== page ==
Remember when Trump ran as the “businessman president?” You’d think that a businessman would at least have a functional grasp of finance, right?
Well, you’d be wrong. Consider Trump’s “explanation” of how he shaved off a portion of the debt:
The country – we took it over and owed over $20 trillion. As you know the last eight years, they borrowed more than it did in the whole history of our country. So they borrowed more than $10 trillion, right? And yet, we picked up $5.2 trillion just in the stock market. So you could say, in one sense, we’re really increasing values. And maybe in a sense, we’re reducing debt. But we’re very honored by it.
And he tried to push a related point in Harrisburg:
Very proudly, just in the stock market alone, we have increased our economic worth by $5.2 trillion, that’s right, since Election Day. $5.2 trillion. Think about that, that’s a quarter of the $20 trillion that we owe.
Now, finance is a complicated field; the “science” of money management hitches all the wonderful subjective vagaries of social science to all the complicated illusory objectivities of mathematics and statistics. As with most things, I know just enough about applied economics to be dangerous, but I know more about finance and money management than the president does — and I say that with confidence because everything he said in those two quotes is absolute bullshit, and there’s no context you can put them in where they aren’t absolute bullshit.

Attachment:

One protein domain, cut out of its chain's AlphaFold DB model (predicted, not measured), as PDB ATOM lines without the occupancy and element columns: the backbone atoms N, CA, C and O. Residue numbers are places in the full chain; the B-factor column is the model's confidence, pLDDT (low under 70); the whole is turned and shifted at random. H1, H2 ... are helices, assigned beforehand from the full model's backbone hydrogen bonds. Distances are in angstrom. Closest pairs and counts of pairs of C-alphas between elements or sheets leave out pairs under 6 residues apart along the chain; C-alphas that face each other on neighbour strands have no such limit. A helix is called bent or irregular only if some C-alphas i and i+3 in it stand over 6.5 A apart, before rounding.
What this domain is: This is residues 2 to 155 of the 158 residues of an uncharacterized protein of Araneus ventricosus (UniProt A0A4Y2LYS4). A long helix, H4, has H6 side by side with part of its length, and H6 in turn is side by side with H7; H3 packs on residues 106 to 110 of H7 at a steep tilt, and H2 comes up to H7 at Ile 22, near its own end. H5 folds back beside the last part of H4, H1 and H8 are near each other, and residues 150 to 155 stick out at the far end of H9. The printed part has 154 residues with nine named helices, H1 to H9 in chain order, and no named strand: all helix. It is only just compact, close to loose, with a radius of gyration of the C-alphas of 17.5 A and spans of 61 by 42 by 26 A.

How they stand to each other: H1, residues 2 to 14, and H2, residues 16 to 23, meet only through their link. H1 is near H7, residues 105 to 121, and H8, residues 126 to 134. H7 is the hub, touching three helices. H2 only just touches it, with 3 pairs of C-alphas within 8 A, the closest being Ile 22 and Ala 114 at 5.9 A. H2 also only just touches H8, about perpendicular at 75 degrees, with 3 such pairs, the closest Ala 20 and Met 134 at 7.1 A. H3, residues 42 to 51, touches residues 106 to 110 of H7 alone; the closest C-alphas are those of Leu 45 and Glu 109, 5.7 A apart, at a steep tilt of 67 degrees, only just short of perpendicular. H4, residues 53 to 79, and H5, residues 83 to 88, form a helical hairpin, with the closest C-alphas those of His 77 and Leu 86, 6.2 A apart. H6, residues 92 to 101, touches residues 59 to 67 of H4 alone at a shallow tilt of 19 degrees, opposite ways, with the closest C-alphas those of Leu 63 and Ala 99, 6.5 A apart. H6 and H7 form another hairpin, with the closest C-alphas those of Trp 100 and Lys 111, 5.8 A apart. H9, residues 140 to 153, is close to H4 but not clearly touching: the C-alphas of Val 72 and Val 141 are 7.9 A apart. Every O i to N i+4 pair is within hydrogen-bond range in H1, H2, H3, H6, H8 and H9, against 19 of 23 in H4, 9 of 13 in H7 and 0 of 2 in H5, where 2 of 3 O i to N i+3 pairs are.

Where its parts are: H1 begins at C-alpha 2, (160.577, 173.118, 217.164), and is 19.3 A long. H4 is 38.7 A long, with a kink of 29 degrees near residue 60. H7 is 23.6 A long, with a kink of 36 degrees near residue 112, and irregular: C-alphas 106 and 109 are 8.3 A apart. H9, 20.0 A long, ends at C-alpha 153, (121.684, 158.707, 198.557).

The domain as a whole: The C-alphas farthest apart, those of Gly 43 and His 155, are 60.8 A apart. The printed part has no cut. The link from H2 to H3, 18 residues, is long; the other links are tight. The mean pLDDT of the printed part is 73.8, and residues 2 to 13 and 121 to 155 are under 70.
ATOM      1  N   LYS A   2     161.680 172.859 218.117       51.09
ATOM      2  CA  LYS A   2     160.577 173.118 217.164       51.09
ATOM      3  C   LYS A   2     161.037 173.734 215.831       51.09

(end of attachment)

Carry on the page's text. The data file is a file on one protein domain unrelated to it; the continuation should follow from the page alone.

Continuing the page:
Money does not work like this. Gains in the stock market have no effect on the national debt. What’s more, a national debt isn’t a bad thing. The national debt only becomes a bad thing when the nation shows that it can’t pay that debt off.
Here’s a pop quiz: who do you think owns most of the national debt?
If you answered China, you’re wrong. The United States Government owns most of the debt of the United States Government. That debt is wrapped up in mandatory spending programs like Social Security.
Do you want to cut the debt? Start there. Cut Social Security. Raise the retirement age.
You can’t, though. Social Security — for obvious reasons — is really popular. So what do you do, then, if you can’t cut the biggest portion of your debt? You can raise taxes or print money to pay for it or, if you’re the Republicans, ignore the danger and play chicken with the national debt.
The problem with treating it like a game is that, eventually, you roll snake eyes instead of boxcars. What happens then? The United States defaults on its debt. Think what German Ordoliberalism did to Greece and you’ll start getting a taste for what Republican neoliberalism wants to do to the United States and the world economy.
And it might happen a lot sooner than we thought — especially given that the orange idiot we have in office now, a so-called “businessman,” knows less about money than I do.